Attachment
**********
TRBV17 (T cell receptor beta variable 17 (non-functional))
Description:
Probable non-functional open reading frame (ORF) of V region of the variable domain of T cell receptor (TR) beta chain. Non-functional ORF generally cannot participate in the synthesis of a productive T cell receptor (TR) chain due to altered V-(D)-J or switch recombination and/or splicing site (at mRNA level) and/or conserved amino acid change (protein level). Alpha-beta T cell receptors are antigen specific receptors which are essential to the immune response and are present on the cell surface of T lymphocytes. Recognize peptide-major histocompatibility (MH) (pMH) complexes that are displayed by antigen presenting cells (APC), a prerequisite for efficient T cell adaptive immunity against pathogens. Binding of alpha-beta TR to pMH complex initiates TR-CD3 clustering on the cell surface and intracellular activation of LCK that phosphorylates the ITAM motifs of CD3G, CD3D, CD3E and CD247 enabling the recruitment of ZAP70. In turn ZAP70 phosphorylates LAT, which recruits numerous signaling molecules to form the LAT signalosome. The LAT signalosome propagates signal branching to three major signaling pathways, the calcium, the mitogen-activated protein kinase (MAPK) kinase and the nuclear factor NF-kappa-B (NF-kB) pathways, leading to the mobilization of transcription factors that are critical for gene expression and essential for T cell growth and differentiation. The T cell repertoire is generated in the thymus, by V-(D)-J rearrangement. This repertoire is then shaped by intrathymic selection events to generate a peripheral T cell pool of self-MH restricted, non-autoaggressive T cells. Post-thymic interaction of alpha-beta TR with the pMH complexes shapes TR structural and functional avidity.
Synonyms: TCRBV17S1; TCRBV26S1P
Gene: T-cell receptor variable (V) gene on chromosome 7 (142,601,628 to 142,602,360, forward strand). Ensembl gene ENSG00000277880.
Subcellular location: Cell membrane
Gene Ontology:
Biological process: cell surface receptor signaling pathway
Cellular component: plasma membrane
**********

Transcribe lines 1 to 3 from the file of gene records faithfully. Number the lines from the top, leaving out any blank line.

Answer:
TRBV17 (T cell receptor beta variable 17 (non-functional))
Description:
Probable non-functional open reading frame (ORF) of V region of the variable domain of T cell receptor (TR) beta chain. Non-functional ORF generally cannot participate in the synthesis of a productive T cell receptor (TR) chain due to altered V-(D)-J or switch recombination and/or splicing site (at mRNA level) and/or conserved amino acid change (protein level). Alpha-beta T cell receptors are antigen specific receptors which are essential to the immune response and are present on the cell surface of T lymphocytes. Recognize peptide-major histocompatibility (MH) (pMH) complexes that are displayed by antigen presenting cells (APC), a prerequisite for efficient T cell adaptive immunity against pathogens. Binding of alpha-beta TR to pMH complex initiates TR-CD3 clustering on the cell surface and intracellular activation of LCK that phosphorylates the ITAM motifs of CD3G, CD3D, CD3E and CD247 enabling the recruitment of ZAP70. In turn ZAP70 phosphorylates LAT, which recruits numerous signaling molecules to form the LAT signalosome. The LAT signalosome propagates signal branching to three major signaling pathways, the calcium, the mitogen-activated protein kinase (MAPK) kinase and the nuclear factor NF-kappa-B (NF-kB) pathways, leading to the mobilization of transcription factors that are critical for gene expression and essential for T cell growth and differentiation. The T cell repertoire is generated in the thymus, by V-(D)-J rearrangement. This repertoire is then shaped by intrathymic selection events to generate a peripheral T cell pool of self-MH restricted, non-autoaggressive T cells. Post-thymic interaction of alpha-beta TR with the pMH complexes shapes TR structural and functional avidity.